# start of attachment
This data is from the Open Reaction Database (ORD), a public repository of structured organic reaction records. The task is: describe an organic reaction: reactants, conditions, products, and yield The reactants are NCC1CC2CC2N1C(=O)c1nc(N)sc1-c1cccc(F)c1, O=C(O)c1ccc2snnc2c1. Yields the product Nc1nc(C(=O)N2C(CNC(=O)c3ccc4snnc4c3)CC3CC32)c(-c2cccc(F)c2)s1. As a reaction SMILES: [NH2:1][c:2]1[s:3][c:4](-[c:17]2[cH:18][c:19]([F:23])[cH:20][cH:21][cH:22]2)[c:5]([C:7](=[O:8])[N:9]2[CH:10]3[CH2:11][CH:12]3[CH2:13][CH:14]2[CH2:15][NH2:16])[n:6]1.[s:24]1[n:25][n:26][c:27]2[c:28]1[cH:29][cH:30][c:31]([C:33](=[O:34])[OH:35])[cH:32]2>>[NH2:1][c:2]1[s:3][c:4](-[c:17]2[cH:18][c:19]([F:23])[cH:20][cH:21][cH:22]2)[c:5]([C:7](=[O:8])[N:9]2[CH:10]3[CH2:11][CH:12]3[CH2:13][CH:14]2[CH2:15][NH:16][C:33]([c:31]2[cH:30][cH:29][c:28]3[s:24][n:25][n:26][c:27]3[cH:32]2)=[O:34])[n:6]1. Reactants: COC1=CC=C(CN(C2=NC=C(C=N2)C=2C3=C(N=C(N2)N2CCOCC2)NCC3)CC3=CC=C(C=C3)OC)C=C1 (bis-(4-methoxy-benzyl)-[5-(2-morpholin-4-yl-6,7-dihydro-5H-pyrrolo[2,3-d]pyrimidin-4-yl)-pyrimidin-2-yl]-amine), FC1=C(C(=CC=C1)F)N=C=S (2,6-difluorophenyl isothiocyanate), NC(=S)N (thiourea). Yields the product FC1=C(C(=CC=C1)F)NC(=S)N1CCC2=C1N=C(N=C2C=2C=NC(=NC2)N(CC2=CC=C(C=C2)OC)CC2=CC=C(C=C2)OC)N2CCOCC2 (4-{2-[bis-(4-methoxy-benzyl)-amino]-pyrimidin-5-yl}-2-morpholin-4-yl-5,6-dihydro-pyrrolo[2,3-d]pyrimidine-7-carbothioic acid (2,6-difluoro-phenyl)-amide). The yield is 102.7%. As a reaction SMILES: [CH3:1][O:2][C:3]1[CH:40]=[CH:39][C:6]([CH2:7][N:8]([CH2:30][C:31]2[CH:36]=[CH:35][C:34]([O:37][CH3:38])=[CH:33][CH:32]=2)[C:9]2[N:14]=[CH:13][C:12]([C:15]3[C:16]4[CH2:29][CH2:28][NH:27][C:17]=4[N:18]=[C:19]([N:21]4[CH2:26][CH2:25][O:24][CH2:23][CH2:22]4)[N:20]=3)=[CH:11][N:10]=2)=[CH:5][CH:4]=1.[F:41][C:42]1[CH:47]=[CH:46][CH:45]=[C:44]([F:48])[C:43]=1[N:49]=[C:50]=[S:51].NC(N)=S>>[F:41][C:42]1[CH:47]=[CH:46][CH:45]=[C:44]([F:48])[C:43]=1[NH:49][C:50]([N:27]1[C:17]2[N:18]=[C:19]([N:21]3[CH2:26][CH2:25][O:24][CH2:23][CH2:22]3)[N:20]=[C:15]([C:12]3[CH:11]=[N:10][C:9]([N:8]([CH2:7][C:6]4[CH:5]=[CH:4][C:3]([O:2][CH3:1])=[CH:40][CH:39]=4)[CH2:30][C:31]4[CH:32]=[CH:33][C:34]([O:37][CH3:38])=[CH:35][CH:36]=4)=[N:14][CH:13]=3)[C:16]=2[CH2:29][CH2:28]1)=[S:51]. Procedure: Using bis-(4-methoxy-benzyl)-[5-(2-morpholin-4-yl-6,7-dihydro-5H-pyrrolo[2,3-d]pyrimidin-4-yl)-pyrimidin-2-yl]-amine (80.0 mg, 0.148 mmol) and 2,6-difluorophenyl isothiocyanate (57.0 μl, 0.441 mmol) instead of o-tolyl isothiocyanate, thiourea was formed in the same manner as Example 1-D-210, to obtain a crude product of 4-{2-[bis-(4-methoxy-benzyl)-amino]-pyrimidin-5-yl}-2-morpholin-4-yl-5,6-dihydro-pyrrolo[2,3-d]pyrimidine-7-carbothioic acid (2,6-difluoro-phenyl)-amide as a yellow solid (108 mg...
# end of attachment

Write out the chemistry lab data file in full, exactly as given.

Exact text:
This data is from the Open Reaction Database (ORD), a public repository of structured organic reaction records. The task is: describe an organic reaction: reactants, conditions, products, and yield The reactants are NCC1CC2CC2N1C(=O)c1nc(N)sc1-c1cccc(F)c1, O=C(O)c1ccc2snnc2c1. Yields the product Nc1nc(C(=O)N2C(CNC(=O)c3ccc4snnc4c3)CC3CC32)c(-c2cccc(F)c2)s1. As a reaction SMILES: [NH2:1][c:2]1[s:3][c:4](-[c:17]2[cH:18][c:19]([F:23])[cH:20][cH:21][cH:22]2)[c:5]([C:7](=[O:8])[N:9]2[CH:10]3[CH2:11][CH:12]3[CH2:13][CH:14]2[CH2:15][NH2:16])[n:6]1.[s:24]1[n:25][n:26][c:27]2[c:28]1[cH:29][cH:30][c:31]([C:33](=[O:34])[OH:35])[cH:32]2>>[NH2:1][c:2]1[s:3][c:4](-[c:17]2[cH:18][c:19]([F:23])[cH:20][cH:21][cH:22]2)[c:5]([C:7](=[O:8])[N:9]2[CH:10]3[CH2:11][CH:12]3[CH2:13][CH:14]2[CH2:15][NH:16][C:33]([c:31]2[cH:30][cH:29][c:28]3[s:24][n:25][n:26][c:27]3[cH:32]2)=[O:34])[n:6]1. Reactants: COC1=CC=C(CN(C2=NC=C(C=N2)C=2C3=C(N=C(N2)N2CCOCC2)NCC3)CC3=CC=C(C=C3)OC)C=C1 (bis-(4-methoxy-benzyl)-[5-(2-morpholin-4-yl-6,7-dihydro-5H-pyrrolo[2,3-d]pyrimidin-4-yl)-pyrimidin-2-yl]-amine), FC1=C(C(=CC=C1)F)N=C=S (2,6-difluorophenyl isothiocyanate), NC(=S)N (thiourea). Yields the product FC1=C(C(=CC=C1)F)NC(=S)N1CCC2=C1N=C(N=C2C=2C=NC(=NC2)N(CC2=CC=C(C=C2)OC)CC2=CC=C(C=C2)OC)N2CCOCC2 (4-{2-[bis-(4-methoxy-benzyl)-amino]-pyrimidin-5-yl}-2-morpholin-4-yl-5,6-dihydro-pyrrolo[2,3-d]pyrimidine-7-carbothioic acid (2,6-difluoro-phenyl)-amide). The yield is 102.7%. As a reaction SMILES: [CH3:1][O:2][C:3]1[CH:40]=[CH:39][C:6]([CH2:7][N:8]([CH2:30][C:31]2[CH:36]=[CH:35][C:34]([O:37][CH3:38])=[CH:33][CH:32]=2)[C:9]2[N:14]=[CH:13][C:12]([C:15]3[C:16]4[CH2:29][CH2:28][NH:27][C:17]=4[N:18]=[C:19]([N:21]4[CH2:26][CH2:25][O:24][CH2:23][CH2:22]4)[N:20]=3)=[CH:11][N:10]=2)=[CH:5][CH:4]=1.[F:41][C:42]1[CH:47]=[CH:46][CH:45]=[C:44]([F:48])[C:43]=1[N:49]=[C:50]=[S:51].NC(N)=S>>[F:41][C:42]1[CH:47]=[CH:46][CH:45]=[C:44]([F:48])[C:43]=1[NH:49][C:50]([N:27]1[C:17]2[N:18]=[C:19]([N:21]3[CH2:26][CH2:25][O:24][CH2:23][CH2:22]3)[N:20]=[C:15]([C:12]3[CH:11]=[N:10][C:9]([N:8]([CH2:7][C:6]4[CH:5]=[CH:4][C:3]([O:2][CH3:1])=[CH:40][CH:39]=4)[CH2:30][C:31]4[CH:32]=[CH:33][C:34]([O:37][CH3:38])=[CH:35][CH:36]=4)=[N:14][CH:13]=3)[C:16]=2[CH2:29][CH2:28]1)=[S:51]. Procedure: Using bis-(4-methoxy-benzyl)-[5-(2-morpholin-4-yl-6,7-dihydro-5H-pyrrolo[2,3-d]pyrimidin-4-yl)-pyrimidin-2-yl]-amine (80.0 mg, 0.148 mmol) and 2,6-difluorophenyl isothiocyanate (57.0 μl, 0.441 mmol) instead of o-tolyl isothiocyanate, thiourea was formed in the same manner as Example 1-D-210, to obtain a crude product of 4-{2-[bis-(4-methoxy-benzyl)-amino]-pyrimidin-5-yl}-2-morpholin-4-yl-5,6-dihydro-pyrrolo[2,3-d]pyrimidine-7-carbothioic acid (2,6-difluoro-phenyl)-amide as a yellow solid (108 mg...